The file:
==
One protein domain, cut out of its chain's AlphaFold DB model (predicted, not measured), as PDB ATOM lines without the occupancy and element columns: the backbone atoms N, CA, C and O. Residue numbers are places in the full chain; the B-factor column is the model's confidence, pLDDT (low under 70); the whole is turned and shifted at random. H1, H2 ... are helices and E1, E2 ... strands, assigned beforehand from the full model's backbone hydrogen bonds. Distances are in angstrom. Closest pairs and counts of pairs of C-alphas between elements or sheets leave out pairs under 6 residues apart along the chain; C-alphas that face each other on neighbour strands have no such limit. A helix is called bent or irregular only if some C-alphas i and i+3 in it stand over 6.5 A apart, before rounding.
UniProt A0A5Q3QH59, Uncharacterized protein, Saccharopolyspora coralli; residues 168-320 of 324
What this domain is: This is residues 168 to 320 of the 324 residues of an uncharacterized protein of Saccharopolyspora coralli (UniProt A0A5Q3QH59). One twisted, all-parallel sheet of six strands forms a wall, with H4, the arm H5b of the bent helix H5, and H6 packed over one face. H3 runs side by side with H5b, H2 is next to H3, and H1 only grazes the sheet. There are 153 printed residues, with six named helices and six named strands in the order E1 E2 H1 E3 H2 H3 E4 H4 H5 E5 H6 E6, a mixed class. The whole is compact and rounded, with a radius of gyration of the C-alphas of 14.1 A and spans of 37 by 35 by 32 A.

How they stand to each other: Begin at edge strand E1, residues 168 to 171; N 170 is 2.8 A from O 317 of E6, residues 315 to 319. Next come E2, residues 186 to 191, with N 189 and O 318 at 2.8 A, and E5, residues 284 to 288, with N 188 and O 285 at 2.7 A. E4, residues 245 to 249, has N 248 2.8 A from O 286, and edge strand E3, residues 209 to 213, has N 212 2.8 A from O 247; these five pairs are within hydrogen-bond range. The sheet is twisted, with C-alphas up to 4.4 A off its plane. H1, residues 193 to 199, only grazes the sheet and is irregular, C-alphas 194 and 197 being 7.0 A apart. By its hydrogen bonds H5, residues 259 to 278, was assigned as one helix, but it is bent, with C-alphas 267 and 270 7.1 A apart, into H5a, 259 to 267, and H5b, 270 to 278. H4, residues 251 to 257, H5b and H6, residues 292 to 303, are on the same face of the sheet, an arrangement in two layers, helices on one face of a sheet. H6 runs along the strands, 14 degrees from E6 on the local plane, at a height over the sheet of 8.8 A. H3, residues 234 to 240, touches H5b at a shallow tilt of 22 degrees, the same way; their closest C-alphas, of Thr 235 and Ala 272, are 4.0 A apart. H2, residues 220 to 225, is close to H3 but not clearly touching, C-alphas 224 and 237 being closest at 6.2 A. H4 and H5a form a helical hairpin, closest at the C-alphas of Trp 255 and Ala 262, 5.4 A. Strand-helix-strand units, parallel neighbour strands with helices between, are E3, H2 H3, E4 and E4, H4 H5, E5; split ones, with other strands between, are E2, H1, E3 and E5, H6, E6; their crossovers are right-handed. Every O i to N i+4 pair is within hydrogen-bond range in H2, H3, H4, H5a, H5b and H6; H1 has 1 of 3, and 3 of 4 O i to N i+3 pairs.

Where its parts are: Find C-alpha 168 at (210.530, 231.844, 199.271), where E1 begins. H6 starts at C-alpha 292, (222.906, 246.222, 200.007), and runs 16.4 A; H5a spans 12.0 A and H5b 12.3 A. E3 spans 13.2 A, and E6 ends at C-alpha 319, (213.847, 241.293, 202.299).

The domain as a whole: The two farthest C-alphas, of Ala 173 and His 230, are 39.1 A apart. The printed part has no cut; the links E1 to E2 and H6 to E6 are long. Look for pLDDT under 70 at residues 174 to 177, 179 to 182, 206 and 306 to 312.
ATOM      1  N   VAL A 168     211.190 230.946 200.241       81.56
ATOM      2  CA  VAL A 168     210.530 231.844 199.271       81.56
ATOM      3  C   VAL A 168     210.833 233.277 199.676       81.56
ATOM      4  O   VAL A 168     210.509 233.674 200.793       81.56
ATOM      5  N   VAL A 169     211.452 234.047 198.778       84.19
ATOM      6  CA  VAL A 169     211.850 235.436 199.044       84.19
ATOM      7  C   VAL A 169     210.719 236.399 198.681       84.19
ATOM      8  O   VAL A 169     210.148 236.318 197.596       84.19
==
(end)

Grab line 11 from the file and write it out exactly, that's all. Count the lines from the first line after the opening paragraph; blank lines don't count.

ATOM      6  CA  VAL A 169     211.850 235.436 199.044       84.19